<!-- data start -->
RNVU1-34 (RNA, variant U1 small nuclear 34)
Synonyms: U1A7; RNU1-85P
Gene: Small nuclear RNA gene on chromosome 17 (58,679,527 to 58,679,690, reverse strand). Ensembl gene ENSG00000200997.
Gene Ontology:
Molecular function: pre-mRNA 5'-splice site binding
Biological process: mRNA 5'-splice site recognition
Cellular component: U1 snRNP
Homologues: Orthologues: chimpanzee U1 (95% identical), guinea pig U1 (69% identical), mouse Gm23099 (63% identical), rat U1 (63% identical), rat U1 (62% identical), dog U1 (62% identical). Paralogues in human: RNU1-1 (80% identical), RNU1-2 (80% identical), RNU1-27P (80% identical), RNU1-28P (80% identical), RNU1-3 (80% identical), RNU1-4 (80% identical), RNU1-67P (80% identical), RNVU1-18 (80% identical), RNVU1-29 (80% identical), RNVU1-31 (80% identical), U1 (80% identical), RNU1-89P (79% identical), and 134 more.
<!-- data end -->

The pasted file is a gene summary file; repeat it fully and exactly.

RNVU1-34 (RNA, variant U1 small nuclear 34)
Synonyms: U1A7; RNU1-85P
Gene: Small nuclear RNA gene on chromosome 17 (58,679,527 to 58,679,690, reverse strand). Ensembl gene ENSG00000200997.
Gene Ontology:
Molecular function: pre-mRNA 5'-splice site binding
Biological process: mRNA 5'-splice site recognition
Cellular component: U1 snRNP
Homologues: Orthologues: chimpanzee U1 (95% identical), guinea pig U1 (69% identical), mouse Gm23099 (63% identical), rat U1 (63% identical), rat U1 (62% identical), dog U1 (62% identical). Paralogues in human: RNU1-1 (80% identical), RNU1-2 (80% identical), RNU1-27P (80% identical), RNU1-28P (80% identical), RNU1-3 (80% identical), RNU1-4 (80% identical), RNU1-67P (80% identical), RNVU1-18 (80% identical), RNVU1-29 (80% identical), RNVU1-31 (80% identical), U1 (80% identical), RNU1-89P (79% identical), and 134 more.